As I was thinking about the above two points, I read with great interest an article by Fr. John Breck in the Number 4, 2011 issue of ST. VLADIMIR’S THEOLOGICAL QUARTERLY, entitled “God in a Quantum World.”  Fr. Breck explores some of the new science that is emerging which challenges long held beliefs by scientists; some of these beliefs were thought to be certain and non-negotiable.  The marvel of science is of course that new evidence requires new theories, and so “scientific truth” is something that becomes modified over time as new evidence demands new theories.  Breck says that especially in France new questions are being asked by scientists which challenge the established order of things in physics, evolution and the neuroscience of consciousness.  He offers a list of ideas that are being challenged in science today, but I’ll jump to his concluding comments for the sake of brevity.

“If a person cannot accept an ‘apophatic” approach to reality, declaring what it is not before seeking to affirm what it is, then there is little way of dealing with the givens of quantum mechanics and general relativity.”

Some of what the new scientific discoveries are showing is that there is built in the physics of the universe some indeterminacy or uncertainty.  There actually are things we cannot know – not because we lack the instruments but because of the very way things are.

One of the mysteries at the quantum level of the universe is that the conscious observer is needed for certain events to take place – they remain in an indeterminate state until observed.  Breck writes:

“On the quantum level, consciousness is also required  to ‘bring into existence’ elementary particles and, variously, to determine their mass, location and velocity.  This is scientific fact, demonstrated experimentally and repeatedly over the course of the last century.”

Here we enter into a most marvelous mystery of the universe: if a conscious observer is needed for certain things to exist on the quantum level, then in fact we humans as observers also are creating or bringing into existence things which before were not.   This means two important things: 1) we actually are co-creators with God in the world, and  2) absolute determinacy, which so many atheists materialist rely on as the basis of their own epistemology, is simply false.  At the quantum level at least determinacy makes no sense.  There is mystery in the universe, and free will is quite possible.  Strangely, even before we understood the laws of quantum mechanics, we were observing the quantum universe and thus bringing things into existence, even though we were unaware that it was our conscious observation that was making certain things exist.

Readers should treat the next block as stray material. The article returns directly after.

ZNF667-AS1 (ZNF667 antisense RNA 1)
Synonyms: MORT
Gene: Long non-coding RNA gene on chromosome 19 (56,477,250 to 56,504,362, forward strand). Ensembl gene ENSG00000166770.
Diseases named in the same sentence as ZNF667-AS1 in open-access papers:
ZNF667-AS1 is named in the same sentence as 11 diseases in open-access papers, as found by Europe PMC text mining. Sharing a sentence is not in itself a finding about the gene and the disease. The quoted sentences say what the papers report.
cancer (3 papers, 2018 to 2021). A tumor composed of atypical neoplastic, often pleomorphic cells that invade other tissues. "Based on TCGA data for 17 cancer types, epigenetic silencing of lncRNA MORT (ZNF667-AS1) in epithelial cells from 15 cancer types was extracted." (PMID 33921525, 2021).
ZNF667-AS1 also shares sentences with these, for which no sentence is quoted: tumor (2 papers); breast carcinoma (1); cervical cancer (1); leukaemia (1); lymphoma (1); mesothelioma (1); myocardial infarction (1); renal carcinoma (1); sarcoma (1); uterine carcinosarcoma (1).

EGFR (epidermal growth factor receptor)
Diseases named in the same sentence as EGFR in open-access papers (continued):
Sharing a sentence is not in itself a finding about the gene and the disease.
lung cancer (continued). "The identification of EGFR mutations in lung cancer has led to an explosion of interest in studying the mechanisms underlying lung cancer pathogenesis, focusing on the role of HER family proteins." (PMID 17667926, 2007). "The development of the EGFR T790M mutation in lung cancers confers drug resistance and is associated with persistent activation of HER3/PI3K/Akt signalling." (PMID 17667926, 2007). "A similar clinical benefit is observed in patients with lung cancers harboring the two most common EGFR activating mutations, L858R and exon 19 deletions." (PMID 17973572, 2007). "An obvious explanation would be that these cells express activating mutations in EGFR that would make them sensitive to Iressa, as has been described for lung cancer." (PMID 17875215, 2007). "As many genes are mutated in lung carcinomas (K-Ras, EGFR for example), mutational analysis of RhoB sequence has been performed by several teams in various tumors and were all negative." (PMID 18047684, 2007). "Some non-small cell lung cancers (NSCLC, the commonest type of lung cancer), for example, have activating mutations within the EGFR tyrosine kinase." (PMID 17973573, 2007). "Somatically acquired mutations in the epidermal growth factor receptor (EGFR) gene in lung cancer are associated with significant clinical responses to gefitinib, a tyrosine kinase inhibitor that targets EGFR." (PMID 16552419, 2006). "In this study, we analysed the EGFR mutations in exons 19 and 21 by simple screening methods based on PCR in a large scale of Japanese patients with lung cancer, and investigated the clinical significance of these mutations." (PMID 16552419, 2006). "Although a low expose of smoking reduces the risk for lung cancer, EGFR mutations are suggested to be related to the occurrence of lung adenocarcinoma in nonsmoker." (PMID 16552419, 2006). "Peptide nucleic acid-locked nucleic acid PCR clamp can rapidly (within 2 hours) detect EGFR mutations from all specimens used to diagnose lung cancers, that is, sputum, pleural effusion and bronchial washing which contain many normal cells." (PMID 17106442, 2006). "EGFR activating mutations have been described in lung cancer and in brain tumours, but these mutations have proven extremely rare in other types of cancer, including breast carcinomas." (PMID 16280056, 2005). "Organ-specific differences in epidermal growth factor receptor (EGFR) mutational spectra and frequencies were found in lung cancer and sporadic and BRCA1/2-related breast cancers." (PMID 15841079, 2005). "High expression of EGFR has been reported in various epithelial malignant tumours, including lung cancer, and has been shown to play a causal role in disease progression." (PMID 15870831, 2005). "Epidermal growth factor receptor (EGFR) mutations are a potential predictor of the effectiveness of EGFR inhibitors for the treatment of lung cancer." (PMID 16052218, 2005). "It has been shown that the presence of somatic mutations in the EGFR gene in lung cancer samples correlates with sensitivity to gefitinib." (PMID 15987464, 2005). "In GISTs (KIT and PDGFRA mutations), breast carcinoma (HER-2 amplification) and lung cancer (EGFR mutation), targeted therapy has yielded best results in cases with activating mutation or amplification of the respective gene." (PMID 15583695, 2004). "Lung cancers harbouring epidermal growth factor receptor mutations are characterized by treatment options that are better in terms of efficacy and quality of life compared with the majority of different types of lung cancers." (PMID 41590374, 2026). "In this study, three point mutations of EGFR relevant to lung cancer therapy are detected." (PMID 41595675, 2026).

“If we have the capacity to bring elementary particles into physical existence by the sheer act of observation, then perhaps something analogous occurs in the realm of God’s own being and activity . . . God, who creates not by modeling clay from a riverbed or from some pre-existing, unformed matter, but rather by an act of conscious perception that looks upon the world and ‘sees that it is good’ (cf. Genesis 1).

It might well be, then, that God creates ex nihilo and sustains the creation by employing the very quantum laws that he himself devised.”

For believers all of this means that we do not have to choose between science and religion, or between faith and reason.  For what may be emerging is that science is recognizing that mystery is part of the universe, and that there may be more to the universe than we can measure or observe or test in experimentation.

The Limits of Dealing with Sexual Abuse in the Church

My blog is where I write my reflections on things I’ve read that have seemed important to me.  Sometimes I simply quote what I read without saying what the significance is to me.

Having done some work on my church’s policies and procedures related to sexual misconduct in the church, I did find a couple of questions and answers posted by Rachel Zoll of The Associated Press dated June 24, 2012, to be pertinent.

She wrote about the Philadelphia Roman Catholic monsignor who was convicted of child endangering for failing to do enough to prevent child abuse in Priest’s conviction is a first, will more follow?